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Step 17: Export documentation
You are here: Step 17: Export documentation


 

Step 17: Export documentation

 

Introduction

The export process is made more complex by the wide variety of documents that the exporter needs to complete to ensure that the order reaches its destination quickly, safetly and without problems. These documents range include those required by the South African authorities (such as bills of entry, foreign exchange documents, export permits, etc.), those required by the importer (such as the proforma and commercial invoices, certifcates of origin and health, and pre-shipment inspection documents), those required for payment (such as the South African Reserve Bank forms, the letter of credit and the bill of lading) and finally, those required for transportation (such as the bill of lading, the airwaybill or the freight transit order). Documentation requirements for export shipments also vary widely according to the country of destination and the type of product being shipped. Most exporters rely on an international freight forwarder to handle the export documentation because of the multitude of documentary requirements involved in physically exporting goods and it is strongly recommended that you also make use of a freight forwarder to help you work your way through the maze of documentation. Click here for a list of freight forwarders that you can approach to help you.

The benefits of documentation

Documentation is a key means of conveying information from one person or company to another, and also serves as permanent proof of tasks and actions undertaken throughout the export process. Documentation is not only required for your own business purposes and that of your business partner, but also to satisfy the customs authorities in both countries and to facilite the transportation of and payment for goods sold.

One value of documentation is that copies can be made and shared with the parties involved in the export process (although you should always ensure that you make identical copies from an agreed-upon master - it is no use making changes without the other party's agreement and then presenting these as the "latest" copies). If the documentation is complete, accurate, agreed upon by the parties involved and signed by each of these of these parties (or their representatives), the document will represent a legally binding document.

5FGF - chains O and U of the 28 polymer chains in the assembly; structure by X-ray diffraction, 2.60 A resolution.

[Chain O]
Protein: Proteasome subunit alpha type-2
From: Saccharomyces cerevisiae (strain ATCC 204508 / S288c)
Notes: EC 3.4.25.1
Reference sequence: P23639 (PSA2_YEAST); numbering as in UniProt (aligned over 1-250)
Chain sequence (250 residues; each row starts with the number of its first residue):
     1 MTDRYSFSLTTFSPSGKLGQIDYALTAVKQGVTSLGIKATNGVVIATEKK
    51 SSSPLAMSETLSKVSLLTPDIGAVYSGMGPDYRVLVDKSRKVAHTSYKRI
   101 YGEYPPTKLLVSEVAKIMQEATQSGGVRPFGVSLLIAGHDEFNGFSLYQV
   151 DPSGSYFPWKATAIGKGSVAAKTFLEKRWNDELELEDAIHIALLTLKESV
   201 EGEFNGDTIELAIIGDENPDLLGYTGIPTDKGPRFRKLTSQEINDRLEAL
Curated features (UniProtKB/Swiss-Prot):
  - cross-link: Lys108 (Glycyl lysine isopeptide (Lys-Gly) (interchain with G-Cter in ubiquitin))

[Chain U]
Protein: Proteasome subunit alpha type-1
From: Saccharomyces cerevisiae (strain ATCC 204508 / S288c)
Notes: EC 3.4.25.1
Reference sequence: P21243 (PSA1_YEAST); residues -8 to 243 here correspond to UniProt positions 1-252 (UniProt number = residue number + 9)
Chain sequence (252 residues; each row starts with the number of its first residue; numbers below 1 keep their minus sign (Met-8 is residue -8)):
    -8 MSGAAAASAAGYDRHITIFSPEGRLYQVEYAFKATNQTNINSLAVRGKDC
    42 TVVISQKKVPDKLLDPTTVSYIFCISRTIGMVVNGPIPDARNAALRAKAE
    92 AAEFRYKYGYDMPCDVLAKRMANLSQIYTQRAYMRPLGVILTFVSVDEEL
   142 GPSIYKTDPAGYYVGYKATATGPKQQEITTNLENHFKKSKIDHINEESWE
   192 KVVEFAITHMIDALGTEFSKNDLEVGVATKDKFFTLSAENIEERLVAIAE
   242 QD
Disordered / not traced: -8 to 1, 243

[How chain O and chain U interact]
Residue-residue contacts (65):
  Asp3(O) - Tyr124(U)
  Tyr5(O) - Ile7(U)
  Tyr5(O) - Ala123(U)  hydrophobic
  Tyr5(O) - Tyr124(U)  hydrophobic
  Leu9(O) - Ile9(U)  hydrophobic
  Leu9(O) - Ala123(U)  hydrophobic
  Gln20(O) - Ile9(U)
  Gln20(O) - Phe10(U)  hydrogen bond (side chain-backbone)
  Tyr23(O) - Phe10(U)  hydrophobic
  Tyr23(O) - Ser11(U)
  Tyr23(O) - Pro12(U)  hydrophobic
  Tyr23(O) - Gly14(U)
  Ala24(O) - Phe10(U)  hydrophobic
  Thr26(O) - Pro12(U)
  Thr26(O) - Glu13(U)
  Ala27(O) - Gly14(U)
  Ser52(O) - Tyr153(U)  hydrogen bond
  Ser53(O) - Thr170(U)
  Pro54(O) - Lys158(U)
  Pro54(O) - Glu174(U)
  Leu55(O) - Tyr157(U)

Function of export documentation

Export documentation may serve any or all of the following functions:

  • An attestation of facts, such as a certificate of origin
  • Evidence of of the terms and conditions of a contract if carriage, such as in the case of an airwaybill
  • Evidence of ownership or title to goods, such as in the case of a bill of lading
  • A promissory note; that is, a promise to pay
  • A demand for payment, as with a bill of exchange
  • A decalaration of liability, such as with a customs bill of entry
  • A receipt for goods received.

Source: JCCI Exporter's Manual

Broad categories of export documentation

There are five broad categories of documentation you will encounter when exporting. These are:

1. Documents involving the importer
2. Documents required to export goods from South Africa
3. Documents required for transportation
4. Documents required for payment
5. Insurance documents

 
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Step 17: more information

      . Documents involving the importer
      . Documents required to export goods from South Africa
      .Documents required for transportation
      .Documents required for payment
      . Marine Insurance

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© Cornelius Bothma

More information on Step 17
Learning to export... The export process in 21 easy steps
Step 1: Considering exporting
Step 2:Current business viability
Step 3:Export readiness
Step 4:Broad mission statement and initial budget
Step 5:Confirming management's commitment to exports
Step 6: Undertaking an initial SWOT analysis of the firm
Step 7:Selecting and researching potential countries abroad
Step 8: Preparing and implementing your export plan
Step 9: Obtaining financing for your exports
Step 10: Managing your export risk
Step 11: Promoting the firm and its products abroad
Step 12: Negotiating and quoting in exports
Step 13: Revising your export costings and price
Step 14: Obtaining the export order
Step 15: Producing the goods
Step 16: Handling the export logistics
Step 17: Export documentation
Step 18: Providing follow-up support
Step 19: Getting paid
Step 20: Reviewing and improving the export process
Step 21: Export Management
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